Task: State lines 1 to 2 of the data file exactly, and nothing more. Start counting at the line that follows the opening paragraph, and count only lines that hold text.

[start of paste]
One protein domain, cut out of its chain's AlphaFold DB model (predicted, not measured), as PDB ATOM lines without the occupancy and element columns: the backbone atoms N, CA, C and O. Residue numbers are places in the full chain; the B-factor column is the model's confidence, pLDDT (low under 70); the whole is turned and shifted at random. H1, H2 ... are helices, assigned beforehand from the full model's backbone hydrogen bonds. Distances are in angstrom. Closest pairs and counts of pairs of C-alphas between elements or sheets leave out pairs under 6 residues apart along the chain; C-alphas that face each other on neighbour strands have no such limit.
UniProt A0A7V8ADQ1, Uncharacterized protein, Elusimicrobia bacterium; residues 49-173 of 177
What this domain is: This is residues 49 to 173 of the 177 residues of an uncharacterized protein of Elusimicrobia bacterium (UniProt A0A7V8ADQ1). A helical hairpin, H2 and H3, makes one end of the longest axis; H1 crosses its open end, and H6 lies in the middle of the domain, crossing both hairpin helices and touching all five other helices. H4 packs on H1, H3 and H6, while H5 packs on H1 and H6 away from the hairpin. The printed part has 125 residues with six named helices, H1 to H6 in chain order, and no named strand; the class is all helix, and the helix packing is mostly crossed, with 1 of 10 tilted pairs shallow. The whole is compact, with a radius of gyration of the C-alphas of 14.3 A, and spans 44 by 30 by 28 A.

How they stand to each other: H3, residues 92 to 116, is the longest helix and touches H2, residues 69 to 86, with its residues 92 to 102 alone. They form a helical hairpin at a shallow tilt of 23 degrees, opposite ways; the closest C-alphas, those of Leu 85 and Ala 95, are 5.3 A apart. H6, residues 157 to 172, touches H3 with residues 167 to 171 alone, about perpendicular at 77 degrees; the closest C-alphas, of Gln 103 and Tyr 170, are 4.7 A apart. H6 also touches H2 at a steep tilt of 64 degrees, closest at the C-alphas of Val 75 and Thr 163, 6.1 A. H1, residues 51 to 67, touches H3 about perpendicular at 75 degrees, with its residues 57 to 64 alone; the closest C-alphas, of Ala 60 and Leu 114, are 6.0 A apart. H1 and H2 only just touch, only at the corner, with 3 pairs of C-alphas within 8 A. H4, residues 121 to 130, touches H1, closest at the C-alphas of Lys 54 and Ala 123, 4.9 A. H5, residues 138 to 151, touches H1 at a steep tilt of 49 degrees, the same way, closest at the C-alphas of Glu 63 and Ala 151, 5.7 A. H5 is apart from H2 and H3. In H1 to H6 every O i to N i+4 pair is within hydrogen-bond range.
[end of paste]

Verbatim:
UniProt A0A7V8ADQ1, Uncharacterized protein, Elusimicrobia bacterium; residues 49-173 of 177
What this domain is: This is residues 49 to 173 of the 177 residues of an uncharacterized protein of Elusimicrobia bacterium (UniProt A0A7V8ADQ1). A helical hairpin, H2 and H3, makes one end of the longest axis; H1 crosses its open end, and H6 lies in the middle of the domain, crossing both hairpin helices and touching all five other helices. H4 packs on H1, H3 and H6, while H5 packs on H1 and H6 away from the hairpin. The printed part has 125 residues with six named helices, H1 to H6 in chain order, and no named strand; the class is all helix, and the helix packing is mostly crossed, with 1 of 10 tilted pairs shallow. The whole is compact, with a radius of gyration of the C-alphas of 14.3 A, and spans 44 by 30 by 28 A.